In the last few weeks, a few forensics stories have broken, each taking an odd angle on what has previously been considered a tried and true forensic practice. We’re going to look at the first of these stories today.

Determining time since death in an unwitnessed death is a crucial part of any investigation, especially if the death is suspicious. In order to obtain an alibi, investigators need to know approximately when the death occurred so they can determine a suspect’s whereabouts at that specific time.

There are multiple ways to determine recent time since death, including the extent of rigor mortis (the stiffening of the body’s muscles up to approximately 12 hours after death), lividity (the settling and pooling of blood due to gravity), and a decrease in body temperature.

The human body normally functions at 37oC/98.6oF, but after death, with the body’s process of homeostasis interrupted, the body will cool until it reaches the temperature of its surroundings. By and large, the body will cool at a rate of approximately 2oC/3.6oF for the first hour postmortem, and then 1oC/1.8oF thereafter until it reaches ambient temperature. But there are a host of other complicating factors including extreme ambient temperatures, body position, whether it is clothed, humidity levels, fat content of the body, thermal conductivity of the surface beneath the body, and any disease that might raise the body’s resting temperature at the time of death. It’s a complicated set of conditions, but the key factor is that normally a body only cools; it doesn’t warm up after death.

An interesting paper was recently published in the Journal of Forensic Medicine and Pathology detailing a case of postmortem hyperthermia—a rare occurrence where the body temperature actually rises after death. The research team followed the case of a man who died in a Czech Republic hospital from heart failure. Hospital protocol required the deceased remain on the ward for two hours after death. An hour following death, as hospital staff started to prepare the body for transport in another hour, they noticed that the body was radiating heat and started to monitor temperature. An hour and a half after death, the body hit a maximum temperature of 40.1oC/104.2oF. Four hours following death, the body was still above normal at 37.6oC/99.7oF, but it then continued to cool as expected.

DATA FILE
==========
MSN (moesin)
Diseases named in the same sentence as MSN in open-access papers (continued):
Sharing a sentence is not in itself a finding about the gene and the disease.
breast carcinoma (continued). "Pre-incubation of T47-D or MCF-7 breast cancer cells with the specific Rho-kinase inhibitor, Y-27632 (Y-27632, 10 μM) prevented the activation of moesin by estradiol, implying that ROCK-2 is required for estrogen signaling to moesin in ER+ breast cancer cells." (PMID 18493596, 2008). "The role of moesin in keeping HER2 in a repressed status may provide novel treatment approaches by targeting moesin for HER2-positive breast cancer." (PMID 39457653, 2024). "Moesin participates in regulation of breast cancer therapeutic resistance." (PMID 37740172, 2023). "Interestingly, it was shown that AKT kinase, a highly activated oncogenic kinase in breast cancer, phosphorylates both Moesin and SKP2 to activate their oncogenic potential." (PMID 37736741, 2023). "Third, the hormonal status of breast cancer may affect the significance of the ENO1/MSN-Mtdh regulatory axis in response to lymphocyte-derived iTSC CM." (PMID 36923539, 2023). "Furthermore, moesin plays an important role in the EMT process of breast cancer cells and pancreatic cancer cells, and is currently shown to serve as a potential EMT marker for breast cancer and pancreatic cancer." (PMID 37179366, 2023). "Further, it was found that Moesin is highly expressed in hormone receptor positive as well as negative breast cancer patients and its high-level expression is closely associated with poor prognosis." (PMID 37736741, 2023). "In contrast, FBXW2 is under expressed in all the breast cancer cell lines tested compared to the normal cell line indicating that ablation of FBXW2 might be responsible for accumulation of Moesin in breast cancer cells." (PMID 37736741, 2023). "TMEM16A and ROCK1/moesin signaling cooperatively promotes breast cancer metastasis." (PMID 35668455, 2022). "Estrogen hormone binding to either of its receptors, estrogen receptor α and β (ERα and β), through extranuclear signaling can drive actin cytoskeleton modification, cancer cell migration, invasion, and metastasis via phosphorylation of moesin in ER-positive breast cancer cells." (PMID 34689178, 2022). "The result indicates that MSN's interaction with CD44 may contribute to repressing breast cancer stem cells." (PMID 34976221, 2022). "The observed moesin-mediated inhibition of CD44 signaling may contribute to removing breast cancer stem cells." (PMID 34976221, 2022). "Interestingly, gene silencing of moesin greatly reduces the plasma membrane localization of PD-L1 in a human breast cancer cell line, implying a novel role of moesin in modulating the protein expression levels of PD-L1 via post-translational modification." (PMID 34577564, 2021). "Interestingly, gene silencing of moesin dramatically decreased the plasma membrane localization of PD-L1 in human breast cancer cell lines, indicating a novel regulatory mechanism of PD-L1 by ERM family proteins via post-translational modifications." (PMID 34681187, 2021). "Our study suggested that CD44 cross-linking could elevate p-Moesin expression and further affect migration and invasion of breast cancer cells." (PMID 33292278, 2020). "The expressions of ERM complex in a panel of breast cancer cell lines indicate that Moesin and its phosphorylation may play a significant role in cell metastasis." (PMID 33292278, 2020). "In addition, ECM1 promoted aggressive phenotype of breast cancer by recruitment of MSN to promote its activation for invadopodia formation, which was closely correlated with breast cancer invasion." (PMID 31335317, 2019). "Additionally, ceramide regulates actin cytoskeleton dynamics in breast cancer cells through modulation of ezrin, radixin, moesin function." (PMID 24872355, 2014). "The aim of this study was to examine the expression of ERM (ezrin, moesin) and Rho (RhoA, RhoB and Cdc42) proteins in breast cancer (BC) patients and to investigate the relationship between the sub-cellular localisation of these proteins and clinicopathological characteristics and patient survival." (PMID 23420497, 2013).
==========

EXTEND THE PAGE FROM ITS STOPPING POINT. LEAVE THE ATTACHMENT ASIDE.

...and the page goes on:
The ramifications of postmortem hyperthermia are clear—if it happened following a suspicious death, it would offset the time since death estimation by a number of hours (in this case, approximately 4 hours). For instance, if a murder happened at midnight, the person found dead at 6am might be assumed to have been alive until 4am. This could have serious repercussions as the killer could have a watertight alibi for four hours after the actual time of the murder, and the window of time around the murder itself would never be questioned. Currently, there is no way to predict this drastic postmortem change in body temperature, but researchers are trying to identify circumstances that might lead to this reverse temperature cascade.

Several causes for postmortem hyperthermia have been raised. Intoxication or drug overdoses may cause it. Violent deaths leading to brain trauma giving rise to cerebral oxygen deprivation or asphyxiation can be responsible. Low voltage current electrocution, heart attack, fever, or cancer can all result in hyperthermia at the time of death which could be mistaken for postmortem hyperthermia. Researchers hope to study more cases to be able to provide additional reasons for this often mysterious condition.

So where does this leave investigators? Should they question every time since death estimate? Postmortem hyperthermia certainly raises the argument that multiple metrics are required to inform investigators of an accurate time since death. Using other physical factors is the only way to ensure that in the absence of a witness, the accurate time of a suspicious death is established, giving investigators their best chance to find the individual responsible.

Of course, the author in me automatically thought this would be a great way to muddy the waters in a fictional murder investigation. Food for thought, mystery author buddies... :)

The Privilege of Authorial Control

'Truth' by Walter Seymour Allward, the Supreme Court of Canada, Ottawa, Ontario

Ann and I are currently in the research stage of our new FBI K-9 book (#3!) and are just about to start outlining. We’re right on schedule to be writing by May 1st, aiming for a completed draft by the end of July.